Exit stage right

Just before your contrarian conservative columnist conceived these words, Sarah Palin earned my attention and then went off to do her outdoorsy thing.

In truth, I didn’t much take to Alaska’s governor ’til now. She is right of my more centrist conservativism. Yet I held little against her; just didn’t take her seriously. Now that she “stunned” folks with her imminent exit from the public payroll, I’ll stay tuned.

I was less stunned. Governors generally are a strange lot and hold jobs only robots would want, if you discount the perks. Imagine knowing everyone in your state is your boss and close to half or more, at any given time, think you’re wrong-headed.

Palin, even though she sometimes spews talking points, is no robot. I’m sure of that because I got to know her, up close and impersonal, reporting on her Northern Nevada appearances last year when she was No. 2 on the Republican ticket with Sen. John McCain, GOP standard bearer.

Palin’s open secret is that she lives in the moment. It’s a rare asset/liability among those who seek/win public office. She may or may not be smart (perhaps is), may or may not be a student (probably isn’t), but she certainly is herself.

She is comfortable in her own skin, as was conservative President Ronald Reagan and as is liberal President Barack Obama, though her media spotlight comfort level needs work.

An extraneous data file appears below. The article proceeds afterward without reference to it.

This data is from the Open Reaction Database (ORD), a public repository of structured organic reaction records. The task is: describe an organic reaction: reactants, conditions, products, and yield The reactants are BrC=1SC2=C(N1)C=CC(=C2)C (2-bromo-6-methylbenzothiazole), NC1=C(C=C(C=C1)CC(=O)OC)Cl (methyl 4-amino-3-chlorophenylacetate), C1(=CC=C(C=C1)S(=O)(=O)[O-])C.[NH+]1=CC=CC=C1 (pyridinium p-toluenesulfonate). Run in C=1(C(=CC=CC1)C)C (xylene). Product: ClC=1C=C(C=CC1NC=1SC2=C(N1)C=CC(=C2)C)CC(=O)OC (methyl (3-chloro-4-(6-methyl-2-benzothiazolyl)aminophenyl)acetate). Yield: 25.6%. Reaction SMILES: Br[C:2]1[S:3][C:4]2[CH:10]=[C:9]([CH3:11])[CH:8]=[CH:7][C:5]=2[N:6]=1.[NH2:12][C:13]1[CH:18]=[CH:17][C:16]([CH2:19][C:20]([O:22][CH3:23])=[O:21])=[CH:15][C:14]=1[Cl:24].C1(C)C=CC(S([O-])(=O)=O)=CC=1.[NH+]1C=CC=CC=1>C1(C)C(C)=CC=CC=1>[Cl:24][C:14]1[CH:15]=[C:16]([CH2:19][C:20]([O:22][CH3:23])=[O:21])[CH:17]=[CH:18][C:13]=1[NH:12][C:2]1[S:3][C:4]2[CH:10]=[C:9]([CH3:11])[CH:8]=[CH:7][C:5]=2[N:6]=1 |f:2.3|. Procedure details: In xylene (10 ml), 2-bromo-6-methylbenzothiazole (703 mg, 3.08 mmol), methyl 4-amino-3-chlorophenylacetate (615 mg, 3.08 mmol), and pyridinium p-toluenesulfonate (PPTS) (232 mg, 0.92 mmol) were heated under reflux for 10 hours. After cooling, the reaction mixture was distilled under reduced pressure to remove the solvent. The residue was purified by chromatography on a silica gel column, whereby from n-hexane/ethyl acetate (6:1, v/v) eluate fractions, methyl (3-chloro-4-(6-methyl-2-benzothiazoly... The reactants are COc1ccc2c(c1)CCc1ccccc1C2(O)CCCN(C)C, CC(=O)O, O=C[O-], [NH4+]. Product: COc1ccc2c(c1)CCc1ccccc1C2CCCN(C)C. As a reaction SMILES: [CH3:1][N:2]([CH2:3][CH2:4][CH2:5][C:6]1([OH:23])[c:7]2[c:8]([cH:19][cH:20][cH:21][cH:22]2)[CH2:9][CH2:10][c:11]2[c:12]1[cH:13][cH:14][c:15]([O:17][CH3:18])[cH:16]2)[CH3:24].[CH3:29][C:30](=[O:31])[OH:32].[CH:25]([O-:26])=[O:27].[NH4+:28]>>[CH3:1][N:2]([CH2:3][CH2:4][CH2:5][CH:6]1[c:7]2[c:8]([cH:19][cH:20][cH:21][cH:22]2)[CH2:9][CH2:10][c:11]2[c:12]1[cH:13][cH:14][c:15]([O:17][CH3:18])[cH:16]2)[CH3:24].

Palin isn’t the programmable robot political handlers and the media minute crowd prefer.

Nor is she the reason McCain let the presidency slip away last year. McCain lost because of McCain, former President G.W. Bush and current President B.H. Obama.

McCain’s “Hail Mary” pass play to Palin fell incomplete because quarterback John strong-armed it, not because right end Sarah couldn’t catch up with the heave. To overdo this political football analogy, the air attack didn’t work because McCain had no ground game against which Obama-maniacs were forced to defend.

So what’s next for Palin? If she is smart, she will make money, become a student and bide her time. If Obama stumbles, she could run for president in 2012. If not, she certainly is young enough to wait until 2016.

This isn’t an endorsement column. For me, being right isn’t sufficient alone. You must be right, as in accurate and thoughtful, on issues as well if you want my vote.

Palin showed weaknesses last year, both as a national candidate and, from my perspective, on some issues. But not ready for prime time isn’t the greatest sin for a young politician from a remote venue—if she can learn.

She still must prove her mettle to play with the big fat cat white guys who run the GOP, let alone in the media minefield and against dem Dems.

McCain in 2008 displayed similar problems in his race. And Palin will face those obstacles again if she remains active. But quitting as Alaska governor was a plus, not a minus, in my book.

Too many officeholders cling to empty power in time-limited terms. Good actors know timing and exits are as important as entrances, as do shrewd pols.

In addition, if Palin considers seeking the presidency she must understand the lesson of being Alaska governor and McCain’s running mate. The only thing worse than not getting what you want … is getting it. It is life’s lesson/gift that keeps on giving.

Maybe she learned it and quit politics now for family and state. Whatever. But I’m here to commend her for recapturing the highest office in the land: American private citizen.